Photo of witch doctor in Burkina Faso: $1.
  • Photo of witch doctor in Burkina Faso: $1.
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In my long-range travels I have learned two great lessons: 1) the people most removed from the modern world not only think differently than I do but are far more logical, and 2) Western-style capitalism has invaded the most remote areas of our world.

Case in point: Namari Godogo, a voodoo priest from the Taneka region of Burkina Faso in West Africa.

Namari, who was somewhere north of 90 at the time, has been sought out by National Geographic and appeared in more than one coffee table book. He was not hard to find, as everyone for miles around offered directions to his village and he's become a popular stop for American trekkers.

I found him placidly smoking a long hand-carved pipe under the shade of his mud-and-thatch hut, clad only in a small animal skin. He was the color of mahogany, wore a hat made from tree bark, and his true age defied approximation. He was the spitting image of what a witch doctor should look like, and all folklore aside, he is a local legend – a vision out of old spear-and-loin-cloth Africa.

To me, he was a story waiting to be told to the outside world. As I approached he motioned for me to sit and join him.

Through a local interpreter I asked about various powers his villagers attributed to him, such as turning into an animal or being able to fly. His answers provided great insight into the local thought process.

When I asked if he could make himself into an animal, he answered that all men become animals when they drink bantu (millet beer), and when I inquired as to why he flew he looked as though I had asked the most stupid of questions and countered with one of his own, inquiring if I had ever flown.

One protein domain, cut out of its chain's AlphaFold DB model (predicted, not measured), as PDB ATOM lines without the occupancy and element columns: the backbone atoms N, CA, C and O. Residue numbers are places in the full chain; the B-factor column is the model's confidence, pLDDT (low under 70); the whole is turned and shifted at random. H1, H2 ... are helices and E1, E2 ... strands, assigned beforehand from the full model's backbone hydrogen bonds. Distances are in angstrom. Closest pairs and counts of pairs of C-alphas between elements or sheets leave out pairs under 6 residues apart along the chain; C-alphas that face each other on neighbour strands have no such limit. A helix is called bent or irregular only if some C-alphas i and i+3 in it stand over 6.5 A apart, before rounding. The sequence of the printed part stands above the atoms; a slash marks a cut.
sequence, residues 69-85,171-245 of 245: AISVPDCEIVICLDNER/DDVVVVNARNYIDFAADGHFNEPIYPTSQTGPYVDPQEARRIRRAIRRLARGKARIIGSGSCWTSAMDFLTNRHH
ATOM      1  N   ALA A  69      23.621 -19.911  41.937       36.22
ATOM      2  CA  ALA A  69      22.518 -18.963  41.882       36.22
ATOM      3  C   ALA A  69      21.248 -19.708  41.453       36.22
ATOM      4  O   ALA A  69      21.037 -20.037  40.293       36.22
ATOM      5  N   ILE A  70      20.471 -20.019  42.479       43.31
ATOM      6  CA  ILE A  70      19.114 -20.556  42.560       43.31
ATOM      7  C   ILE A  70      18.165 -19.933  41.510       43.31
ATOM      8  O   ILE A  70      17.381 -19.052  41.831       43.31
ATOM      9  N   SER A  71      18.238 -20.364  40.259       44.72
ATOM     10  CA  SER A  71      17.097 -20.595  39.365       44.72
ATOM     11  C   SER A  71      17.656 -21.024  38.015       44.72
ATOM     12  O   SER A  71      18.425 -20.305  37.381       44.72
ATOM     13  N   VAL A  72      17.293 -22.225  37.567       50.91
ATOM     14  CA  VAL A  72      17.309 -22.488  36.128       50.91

I said of course, an airplane had brought me to him. He sniffed dismissively to this and asked if I had seen God while up in the sky on this airplane. When I answered no he replied, “Then what good is an airplane?”

Round one went to ancient logic unencumbered by the trappings of the modern world.

He assented to my taking his photo, obviously being used to such requests, and after a pleasant hour of conversation that left my head spinning trying to understand his thought process, I rose to leave.

My guide directed me into a mud hut, where Namari’s wife asked for three U.S. dollars for his time and one dollar more for taking his photo. As I handed over the money she asked if he was smoking his pipe when I took the photo. I answered yes, he was smoking his pipe, and she then pulled out a laminated card and ran her finger down a column of numbers.

“Then that will be another dollar.”

I left before I was charged for his animal skin or hat.

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